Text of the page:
Let’s all get up and dance to a song
That was a hit before your mother was born
Though she was born a long, long time ago
Your mother should know (Your mother should…)
Your mother should know
This, of course, is Mother’s Day weekend. Do your recollections of Mom include musical memories? Mine sure do.
So tonight, taking a cue from the Beatles, I share music my Mom did know and really did love.
Confession time. I like Barry Manilow. Seriously. If you listen to his finely-arranged tribute albums to the big bands and Frank Sinatra, I believe you’d be not only pleasantly surprised but impressed.
My mother liked Barry Manilow, too.
I told Mom and my dear wife, Jennifer (much bigger Manilow fans than me) that the singer is more appealing to me if I don’t have to see him in action. Mom and Jennifer would just roll their eyes.
Did I neglect to mention that Mom loved Sinatra? So we begin by killing two birds with one stone. This is a nice arrangement of two classics and a great opening for tonight. Grab a partner!
During his second network TV special in 1978 and a segment dedicated to the 1940’s, Manilow said, “I swear I am a freak for that kind of music,” and “I swear I was born about 30 years too late.”
Maybe if he could have Manilow would have danced with my mother at some dance hall on Milwaukee’s south side, like “Bonk’s Hall” where she turned a few heads including the future Mr. Fischer.
Mom would sometimes be forced to hunt around the neighborhood for empty soda bottles to turn in for enough coins to go to the Saturday night dance.
Mom preferred the sweeter, softer dance bands as opposed to the full force blast of say a Woody Herman. Let’s hear an example from Les Elgart and his Orchestra and just the right medley for Mom.
Of all the big bands that were famous, Mom’s favorite was clear. My wife, Jennifer and I took her to see the contemporary version of this orchestra at the Riverside. We had front row center seats and the bandleader, Larry O’Brien would often look down at Mom and smile. Mom wasn’t the gregarious type but thought the “flirting,” however innocent, was nice. Tears of joy and sweet memories seemed to emerge with every number that night.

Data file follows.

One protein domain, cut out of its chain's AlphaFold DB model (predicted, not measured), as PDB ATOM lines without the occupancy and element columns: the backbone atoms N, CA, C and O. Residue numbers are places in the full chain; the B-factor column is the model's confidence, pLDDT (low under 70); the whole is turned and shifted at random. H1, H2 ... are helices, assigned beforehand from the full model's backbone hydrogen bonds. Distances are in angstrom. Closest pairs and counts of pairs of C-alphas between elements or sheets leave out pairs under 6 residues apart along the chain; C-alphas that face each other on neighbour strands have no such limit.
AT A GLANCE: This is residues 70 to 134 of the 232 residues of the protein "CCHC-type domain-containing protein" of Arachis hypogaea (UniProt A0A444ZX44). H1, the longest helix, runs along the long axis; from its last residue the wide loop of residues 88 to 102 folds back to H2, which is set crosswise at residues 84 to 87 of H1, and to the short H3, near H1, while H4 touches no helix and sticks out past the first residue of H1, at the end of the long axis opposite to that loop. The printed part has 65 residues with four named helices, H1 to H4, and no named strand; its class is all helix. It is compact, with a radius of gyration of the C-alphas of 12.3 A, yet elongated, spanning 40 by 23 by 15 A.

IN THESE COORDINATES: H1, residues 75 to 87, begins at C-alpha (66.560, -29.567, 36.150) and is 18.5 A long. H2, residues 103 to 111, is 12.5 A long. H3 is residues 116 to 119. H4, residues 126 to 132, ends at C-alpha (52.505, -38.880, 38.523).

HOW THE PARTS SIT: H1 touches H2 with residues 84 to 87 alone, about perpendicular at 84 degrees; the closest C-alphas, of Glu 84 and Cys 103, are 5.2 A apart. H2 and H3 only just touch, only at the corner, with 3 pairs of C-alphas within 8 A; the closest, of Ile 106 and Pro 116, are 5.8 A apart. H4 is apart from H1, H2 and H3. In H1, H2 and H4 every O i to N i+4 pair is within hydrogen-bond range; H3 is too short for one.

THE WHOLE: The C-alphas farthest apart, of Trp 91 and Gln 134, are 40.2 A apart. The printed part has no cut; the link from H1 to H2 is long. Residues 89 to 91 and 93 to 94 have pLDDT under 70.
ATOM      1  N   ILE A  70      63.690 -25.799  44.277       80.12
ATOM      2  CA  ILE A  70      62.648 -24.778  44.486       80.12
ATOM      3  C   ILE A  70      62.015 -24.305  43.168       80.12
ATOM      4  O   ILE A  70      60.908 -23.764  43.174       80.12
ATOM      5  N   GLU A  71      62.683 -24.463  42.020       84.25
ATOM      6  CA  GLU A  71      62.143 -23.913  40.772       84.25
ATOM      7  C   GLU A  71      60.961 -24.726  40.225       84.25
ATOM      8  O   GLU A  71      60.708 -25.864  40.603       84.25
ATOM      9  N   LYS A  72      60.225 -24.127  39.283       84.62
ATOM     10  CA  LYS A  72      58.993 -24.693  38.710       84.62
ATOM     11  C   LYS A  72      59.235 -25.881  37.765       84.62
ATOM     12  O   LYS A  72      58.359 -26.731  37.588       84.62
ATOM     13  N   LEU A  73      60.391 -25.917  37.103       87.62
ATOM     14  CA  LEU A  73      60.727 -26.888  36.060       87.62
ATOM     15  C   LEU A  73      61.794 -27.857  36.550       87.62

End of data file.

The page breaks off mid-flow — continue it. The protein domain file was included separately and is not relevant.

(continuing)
In 1997 the wonderful vocal troupe the Manhattan Transfer did an entire album of swing music that included a great Glenn Miller tune from 1941 and the film “Sun Valley Serenade.” Miller was definitely my mom’s favorite. Listen to a lovely rendition complete with pedal steel guitar. And pay close attention to the lyrics. Are they not the greatest?
Here’s a song I knew Mom was crazy about because whenever Dad played it on the record player, she would belt out the words. Remember, this woman was sort of introverted.
George Gershwin composed the music and Ira Gershwin wrote the wonderful lyrics for this 1927 standard that was sung in the Broadway Musical “Funny Face.”
Canadian pianist and torch singer Diana Krall lends her husky voice in a lovely performance.
That’s it for this week.
Have a great weekend.
Here’s part of a special prayer I found on the Internet:
Bless every mother and every grandmother with the finest of your spiritual blessings today. Confirm in her heart and spirit the work of her hands and the love that she has so freely given to those children under Your care. Validate her worth daily so she has no reason to doubt whether she is loved, valued, and cherished in the eyes of her Heavenly Father.
Create in her a deep sense of your protection and trust, so that worry and fear will disappear as she places her loved ones into Your care. Let her know that every prayer she has prayed and every encouraging word she has spoken on behalf of her children/grandchildren has been transformed into sweet, fragrant offerings before Your throne.
Let her joy be contagious; let her passion be pure; and let her life overflow with all the blessings she deserves—on special days, and on every day of her life.
We close with a Franz Schubert composition from 1825. Three years later Schubert died at the age of 31.
This famous song is a prayer, and our parish was reminded last Sunday that we are still in the Easter season.
Eumir Deodato is at the electric piano with full orchestra performing in Lugano, Switzerland in 2010 (Following “Ave Maria” the embedded concert video continues through its conclusion).